494-116

advertisement
A Pattern Language for Data Warehouse
Schema
Hany M. Harb
Math and Computer Science Department
Faculty of science, Emirates University
Table Of Contents
1. Introduction
2. Virtual Data warehouse Model
Architecture
3. The Data Warehouse pattern language
4. Case Study Development
4.1 Business Model
4.2 Creating the Dimensional Model
4.3 Creating the Physical Model
4.4 Model Summaries
5. End User Analytical Capabilities
6. Conclusion
References
Keywords: Information System Management, data
warehousing, Modeling, Database
Abstract
This paper provides an overall architecture to
support all levels of data access and analysis against
internal and external data in a variety of formats
(any data, any where). This star architecture
promotes interoperability between applications and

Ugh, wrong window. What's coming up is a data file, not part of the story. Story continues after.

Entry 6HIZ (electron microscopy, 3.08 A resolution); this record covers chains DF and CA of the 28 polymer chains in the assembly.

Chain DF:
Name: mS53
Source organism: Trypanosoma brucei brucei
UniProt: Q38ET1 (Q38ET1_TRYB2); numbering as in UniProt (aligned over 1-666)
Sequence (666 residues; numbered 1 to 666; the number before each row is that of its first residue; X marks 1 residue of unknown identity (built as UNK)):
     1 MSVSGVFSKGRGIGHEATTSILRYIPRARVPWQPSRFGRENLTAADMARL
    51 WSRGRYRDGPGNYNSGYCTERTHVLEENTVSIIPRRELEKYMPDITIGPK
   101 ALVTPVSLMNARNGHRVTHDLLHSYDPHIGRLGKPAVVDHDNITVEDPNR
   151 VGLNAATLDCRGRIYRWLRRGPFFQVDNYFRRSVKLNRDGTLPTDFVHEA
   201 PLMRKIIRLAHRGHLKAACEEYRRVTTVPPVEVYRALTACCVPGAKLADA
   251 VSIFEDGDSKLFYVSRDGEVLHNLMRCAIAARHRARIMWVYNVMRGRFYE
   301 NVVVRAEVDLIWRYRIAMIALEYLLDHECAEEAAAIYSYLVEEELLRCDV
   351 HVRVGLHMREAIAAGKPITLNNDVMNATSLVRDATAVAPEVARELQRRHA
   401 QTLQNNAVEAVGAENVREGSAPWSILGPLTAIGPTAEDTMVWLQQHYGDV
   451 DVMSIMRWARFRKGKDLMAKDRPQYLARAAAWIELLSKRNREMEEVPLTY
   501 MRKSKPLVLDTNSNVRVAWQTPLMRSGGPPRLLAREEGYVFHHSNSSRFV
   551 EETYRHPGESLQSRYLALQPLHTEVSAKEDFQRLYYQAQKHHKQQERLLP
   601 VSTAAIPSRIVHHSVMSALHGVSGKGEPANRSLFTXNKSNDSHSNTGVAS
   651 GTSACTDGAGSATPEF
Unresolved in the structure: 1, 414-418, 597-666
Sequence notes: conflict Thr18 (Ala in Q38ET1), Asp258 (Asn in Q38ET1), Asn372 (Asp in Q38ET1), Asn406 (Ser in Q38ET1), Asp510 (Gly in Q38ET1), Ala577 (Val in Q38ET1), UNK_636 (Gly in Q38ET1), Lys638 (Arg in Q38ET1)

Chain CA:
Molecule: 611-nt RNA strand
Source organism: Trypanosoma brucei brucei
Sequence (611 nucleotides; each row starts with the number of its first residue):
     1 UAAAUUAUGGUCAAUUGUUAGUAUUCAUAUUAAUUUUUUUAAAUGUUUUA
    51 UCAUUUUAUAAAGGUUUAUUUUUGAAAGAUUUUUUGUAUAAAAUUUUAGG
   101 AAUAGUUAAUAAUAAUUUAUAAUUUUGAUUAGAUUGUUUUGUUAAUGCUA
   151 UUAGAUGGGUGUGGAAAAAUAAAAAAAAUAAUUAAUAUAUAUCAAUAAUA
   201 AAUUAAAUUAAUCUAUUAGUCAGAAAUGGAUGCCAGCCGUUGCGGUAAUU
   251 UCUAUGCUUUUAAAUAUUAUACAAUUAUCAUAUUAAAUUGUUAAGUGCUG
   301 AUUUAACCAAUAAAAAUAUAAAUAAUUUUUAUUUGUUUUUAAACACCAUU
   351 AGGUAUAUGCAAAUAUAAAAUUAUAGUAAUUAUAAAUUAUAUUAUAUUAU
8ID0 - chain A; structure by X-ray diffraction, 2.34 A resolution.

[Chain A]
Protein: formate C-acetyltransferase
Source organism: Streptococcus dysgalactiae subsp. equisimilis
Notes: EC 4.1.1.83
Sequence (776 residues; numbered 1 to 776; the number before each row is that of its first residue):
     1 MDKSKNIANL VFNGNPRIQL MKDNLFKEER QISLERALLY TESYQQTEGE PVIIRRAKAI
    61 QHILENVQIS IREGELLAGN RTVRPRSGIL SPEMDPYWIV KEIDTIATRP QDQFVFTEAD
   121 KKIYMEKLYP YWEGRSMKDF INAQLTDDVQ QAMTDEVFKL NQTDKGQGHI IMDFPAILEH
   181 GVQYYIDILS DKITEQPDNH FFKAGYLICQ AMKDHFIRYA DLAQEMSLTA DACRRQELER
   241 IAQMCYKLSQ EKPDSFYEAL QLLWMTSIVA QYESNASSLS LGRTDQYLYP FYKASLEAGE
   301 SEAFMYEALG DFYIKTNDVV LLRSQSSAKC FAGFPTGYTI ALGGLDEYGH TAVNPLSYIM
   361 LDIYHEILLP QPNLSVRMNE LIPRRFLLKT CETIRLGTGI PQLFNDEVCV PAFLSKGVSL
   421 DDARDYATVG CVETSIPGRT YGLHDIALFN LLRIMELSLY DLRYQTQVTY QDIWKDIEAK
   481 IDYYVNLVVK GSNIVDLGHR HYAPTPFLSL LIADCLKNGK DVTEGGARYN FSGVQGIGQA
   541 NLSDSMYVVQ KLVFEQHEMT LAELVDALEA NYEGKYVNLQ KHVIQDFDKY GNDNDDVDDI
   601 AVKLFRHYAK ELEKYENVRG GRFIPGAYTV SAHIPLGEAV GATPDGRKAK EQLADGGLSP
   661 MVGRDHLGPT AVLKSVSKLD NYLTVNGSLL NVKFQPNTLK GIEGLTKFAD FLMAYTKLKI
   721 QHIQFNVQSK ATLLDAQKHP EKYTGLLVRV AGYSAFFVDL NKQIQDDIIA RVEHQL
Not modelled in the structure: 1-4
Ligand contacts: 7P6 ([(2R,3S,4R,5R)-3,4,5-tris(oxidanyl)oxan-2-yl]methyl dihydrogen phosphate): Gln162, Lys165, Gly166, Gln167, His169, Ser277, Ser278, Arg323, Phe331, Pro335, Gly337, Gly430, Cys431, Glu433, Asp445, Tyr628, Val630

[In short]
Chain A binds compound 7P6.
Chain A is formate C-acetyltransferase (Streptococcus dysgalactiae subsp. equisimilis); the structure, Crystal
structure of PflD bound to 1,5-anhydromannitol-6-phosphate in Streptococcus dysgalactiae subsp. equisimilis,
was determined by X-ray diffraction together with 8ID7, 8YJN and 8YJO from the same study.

databases. It promotes query optimized data
warehouse. A star schema pattern language is
presented to support data ware house building. The
patterns are split into four main sub models: the
conceptual, the logical, the physical, and the
summary sub model. The model is composed of
three layers: the virtual data warehouse layer
(VDW), virtual data warehouse engine (VDWE),
and the end user layer (EUL). The VDW layer
combines all the internal and external databases as a
one virtual data warehouse. The intelligent VDWE
layer provides intelligent analytical processing to
the decision makers. This layer also offers
administrative tools for data administration. There
is a dynamic metadata repository associated with
the engine to support the heterogeneous joins
between these different internal and external data
stores . There are associated software agents to